Quizzical

Guide

Joined: 12/11/08
Posts: 13789

3/22/13 1:22:12 PM#77

There are two real limitations:

1)  what the tools you're using can do, and

2)  what you can do.

The former isn't as big of a restriction as you might think, as it will still leave you with a lot of choices.  On the graphical side of things, make sure you get access to the latest version of either DirectX or OpenGL, as well as having the capabilities to do the low level DirectX or OpenGL work if you choose to.  That doesn't mean that you can't use an engine to handle some things for you, but you don't want to realize a year into a project that you need to do something that the game engine isn't set up for, and therefore, you can't.

You also need to make sure that whatever you use has built-in networking and sound capabilities, as well as access to a real programming language that lets you do basically whatever you want.  These aren't really that stringent of requirements, and a lot of things will qualify.  But trying to make an MMORPG in Excel isn't going to end well.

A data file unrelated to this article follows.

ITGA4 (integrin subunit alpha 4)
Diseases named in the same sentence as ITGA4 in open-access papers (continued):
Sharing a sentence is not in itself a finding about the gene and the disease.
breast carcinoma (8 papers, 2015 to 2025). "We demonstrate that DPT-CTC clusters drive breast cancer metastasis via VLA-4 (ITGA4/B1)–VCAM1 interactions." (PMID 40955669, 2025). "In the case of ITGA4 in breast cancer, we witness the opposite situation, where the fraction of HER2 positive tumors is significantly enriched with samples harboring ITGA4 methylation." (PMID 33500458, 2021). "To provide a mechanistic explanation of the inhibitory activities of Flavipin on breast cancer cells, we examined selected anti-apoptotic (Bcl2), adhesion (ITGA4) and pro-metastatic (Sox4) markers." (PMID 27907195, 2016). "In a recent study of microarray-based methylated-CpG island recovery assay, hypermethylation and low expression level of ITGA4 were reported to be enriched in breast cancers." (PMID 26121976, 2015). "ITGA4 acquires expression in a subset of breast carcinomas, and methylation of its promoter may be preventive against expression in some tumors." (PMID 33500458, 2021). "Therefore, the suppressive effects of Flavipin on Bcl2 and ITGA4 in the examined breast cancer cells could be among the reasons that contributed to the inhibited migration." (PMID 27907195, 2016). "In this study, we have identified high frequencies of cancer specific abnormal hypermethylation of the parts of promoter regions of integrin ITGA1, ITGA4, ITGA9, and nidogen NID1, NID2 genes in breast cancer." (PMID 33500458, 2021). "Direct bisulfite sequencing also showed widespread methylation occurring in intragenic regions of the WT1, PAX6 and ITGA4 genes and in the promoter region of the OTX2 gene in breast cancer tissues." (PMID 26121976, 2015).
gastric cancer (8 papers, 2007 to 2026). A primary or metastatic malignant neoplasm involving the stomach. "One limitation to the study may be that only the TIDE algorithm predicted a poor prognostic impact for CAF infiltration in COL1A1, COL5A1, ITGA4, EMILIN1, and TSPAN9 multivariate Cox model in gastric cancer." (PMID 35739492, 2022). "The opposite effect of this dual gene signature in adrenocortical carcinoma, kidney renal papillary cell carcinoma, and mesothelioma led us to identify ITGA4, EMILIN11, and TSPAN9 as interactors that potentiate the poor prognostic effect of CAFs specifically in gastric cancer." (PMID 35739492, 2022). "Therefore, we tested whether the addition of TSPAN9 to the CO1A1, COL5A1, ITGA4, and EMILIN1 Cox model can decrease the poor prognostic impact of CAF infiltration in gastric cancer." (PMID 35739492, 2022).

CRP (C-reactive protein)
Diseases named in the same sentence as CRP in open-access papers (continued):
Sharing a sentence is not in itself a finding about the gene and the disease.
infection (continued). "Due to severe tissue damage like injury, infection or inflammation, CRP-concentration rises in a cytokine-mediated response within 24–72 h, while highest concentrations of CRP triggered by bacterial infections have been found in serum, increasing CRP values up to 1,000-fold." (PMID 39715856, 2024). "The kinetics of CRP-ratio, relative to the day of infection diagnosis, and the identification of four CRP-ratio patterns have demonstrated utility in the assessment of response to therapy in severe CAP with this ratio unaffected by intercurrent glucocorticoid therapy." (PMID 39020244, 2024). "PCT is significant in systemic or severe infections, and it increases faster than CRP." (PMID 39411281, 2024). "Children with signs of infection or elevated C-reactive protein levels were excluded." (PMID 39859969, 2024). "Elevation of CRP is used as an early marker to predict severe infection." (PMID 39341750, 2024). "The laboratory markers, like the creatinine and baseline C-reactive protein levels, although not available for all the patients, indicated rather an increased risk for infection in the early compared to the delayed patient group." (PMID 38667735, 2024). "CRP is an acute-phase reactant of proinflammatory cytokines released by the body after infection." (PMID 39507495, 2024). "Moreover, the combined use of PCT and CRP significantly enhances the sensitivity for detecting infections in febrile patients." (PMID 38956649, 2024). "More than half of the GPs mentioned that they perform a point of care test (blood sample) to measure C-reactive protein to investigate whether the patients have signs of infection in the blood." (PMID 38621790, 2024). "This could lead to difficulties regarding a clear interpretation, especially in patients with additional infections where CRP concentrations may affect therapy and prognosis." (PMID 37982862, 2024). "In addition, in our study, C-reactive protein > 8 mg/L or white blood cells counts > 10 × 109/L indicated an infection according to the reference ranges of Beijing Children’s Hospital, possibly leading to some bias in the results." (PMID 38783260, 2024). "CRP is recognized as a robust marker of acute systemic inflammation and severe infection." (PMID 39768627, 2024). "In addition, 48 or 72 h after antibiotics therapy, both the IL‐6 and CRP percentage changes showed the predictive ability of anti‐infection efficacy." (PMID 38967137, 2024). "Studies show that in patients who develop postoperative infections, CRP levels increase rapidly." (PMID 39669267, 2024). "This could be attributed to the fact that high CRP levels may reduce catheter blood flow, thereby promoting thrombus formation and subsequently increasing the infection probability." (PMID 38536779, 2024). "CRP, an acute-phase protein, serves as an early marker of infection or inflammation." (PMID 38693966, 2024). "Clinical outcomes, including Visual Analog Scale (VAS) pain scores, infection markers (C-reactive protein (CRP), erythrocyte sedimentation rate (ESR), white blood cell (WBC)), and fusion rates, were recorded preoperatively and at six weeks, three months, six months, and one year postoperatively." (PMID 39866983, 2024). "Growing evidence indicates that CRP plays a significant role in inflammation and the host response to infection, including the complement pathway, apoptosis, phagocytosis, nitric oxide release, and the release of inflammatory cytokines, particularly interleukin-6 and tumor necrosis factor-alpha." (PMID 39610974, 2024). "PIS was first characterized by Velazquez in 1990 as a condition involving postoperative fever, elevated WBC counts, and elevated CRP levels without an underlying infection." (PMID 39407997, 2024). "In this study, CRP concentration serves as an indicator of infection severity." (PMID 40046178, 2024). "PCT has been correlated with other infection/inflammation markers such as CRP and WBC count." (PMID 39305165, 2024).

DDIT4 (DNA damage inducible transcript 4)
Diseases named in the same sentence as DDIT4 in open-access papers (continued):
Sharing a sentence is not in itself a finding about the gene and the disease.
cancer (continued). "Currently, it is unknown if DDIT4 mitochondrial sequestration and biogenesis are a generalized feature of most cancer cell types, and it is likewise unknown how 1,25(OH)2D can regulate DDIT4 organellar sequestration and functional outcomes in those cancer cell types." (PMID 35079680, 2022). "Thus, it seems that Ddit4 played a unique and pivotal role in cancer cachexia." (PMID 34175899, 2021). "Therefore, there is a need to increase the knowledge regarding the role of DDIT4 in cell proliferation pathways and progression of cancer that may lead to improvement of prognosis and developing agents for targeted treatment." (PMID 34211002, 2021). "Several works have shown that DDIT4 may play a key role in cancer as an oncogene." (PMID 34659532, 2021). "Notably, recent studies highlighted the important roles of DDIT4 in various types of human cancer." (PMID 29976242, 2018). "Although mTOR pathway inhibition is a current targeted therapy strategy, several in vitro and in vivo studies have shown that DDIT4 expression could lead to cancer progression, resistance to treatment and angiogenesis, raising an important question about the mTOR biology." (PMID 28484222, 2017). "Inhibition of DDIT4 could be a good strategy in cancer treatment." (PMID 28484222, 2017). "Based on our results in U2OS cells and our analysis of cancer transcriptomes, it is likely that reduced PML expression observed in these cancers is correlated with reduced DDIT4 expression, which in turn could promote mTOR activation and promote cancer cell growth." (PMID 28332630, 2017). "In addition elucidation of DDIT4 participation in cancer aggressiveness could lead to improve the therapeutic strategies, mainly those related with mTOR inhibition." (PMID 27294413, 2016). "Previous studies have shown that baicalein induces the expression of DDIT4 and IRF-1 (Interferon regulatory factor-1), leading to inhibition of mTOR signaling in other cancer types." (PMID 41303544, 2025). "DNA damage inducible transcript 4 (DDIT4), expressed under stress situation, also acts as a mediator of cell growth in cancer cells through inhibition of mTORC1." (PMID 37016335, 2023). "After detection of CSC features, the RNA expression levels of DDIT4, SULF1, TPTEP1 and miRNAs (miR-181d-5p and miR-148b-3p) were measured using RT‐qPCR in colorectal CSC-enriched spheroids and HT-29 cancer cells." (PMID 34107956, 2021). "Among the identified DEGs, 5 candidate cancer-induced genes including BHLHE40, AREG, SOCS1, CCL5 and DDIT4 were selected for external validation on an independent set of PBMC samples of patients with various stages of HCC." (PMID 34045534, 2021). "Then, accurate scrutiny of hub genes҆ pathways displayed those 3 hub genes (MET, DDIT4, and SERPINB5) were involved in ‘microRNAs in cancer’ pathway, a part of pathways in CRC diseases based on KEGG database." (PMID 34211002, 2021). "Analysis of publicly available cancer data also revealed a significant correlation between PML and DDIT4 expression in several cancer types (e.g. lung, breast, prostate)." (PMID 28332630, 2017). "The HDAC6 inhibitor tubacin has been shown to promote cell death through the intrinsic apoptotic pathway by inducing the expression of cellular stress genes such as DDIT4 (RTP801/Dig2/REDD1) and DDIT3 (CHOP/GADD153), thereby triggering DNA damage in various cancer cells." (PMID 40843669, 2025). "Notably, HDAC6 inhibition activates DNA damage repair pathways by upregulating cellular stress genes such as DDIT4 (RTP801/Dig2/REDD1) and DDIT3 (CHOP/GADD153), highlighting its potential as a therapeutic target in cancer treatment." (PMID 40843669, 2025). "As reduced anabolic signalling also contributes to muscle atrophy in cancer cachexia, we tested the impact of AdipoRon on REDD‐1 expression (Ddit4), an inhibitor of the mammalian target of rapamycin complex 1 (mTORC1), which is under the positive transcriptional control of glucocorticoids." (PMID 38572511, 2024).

The latter, what you can do, is the bigger restriction, by far.  There are a number of issues here:

1)  having the motivation to stick with the project until you finish it,

2)  having the God-given aptitude to actually do what you want to do,

3)  having the appropriate background and training to either do what you want or be able to readily pick it up, and

4)  having enough free time available to spend on your project.

Part 3 is mostly about mathematics, not the computer programming side of things.  If you've got the appropriate math background and have the aptitude and motivation, then picking up a programming language and whatever APIs you're going to use is pretty easy to do.  Learning the mathematics on your own is also theoretically possible, but could be very, very difficult, depending on what you want to do.

-----

I'm less keen than others are on trying to find an engine that does as much of the work for you as possible.  A game engine will push you to do things a certain way--typically the way that tons of other games already do things.  If a game engine has all of the capabilities you need built in, then you're trying to make a mediocre clone of something else and might as well not bother.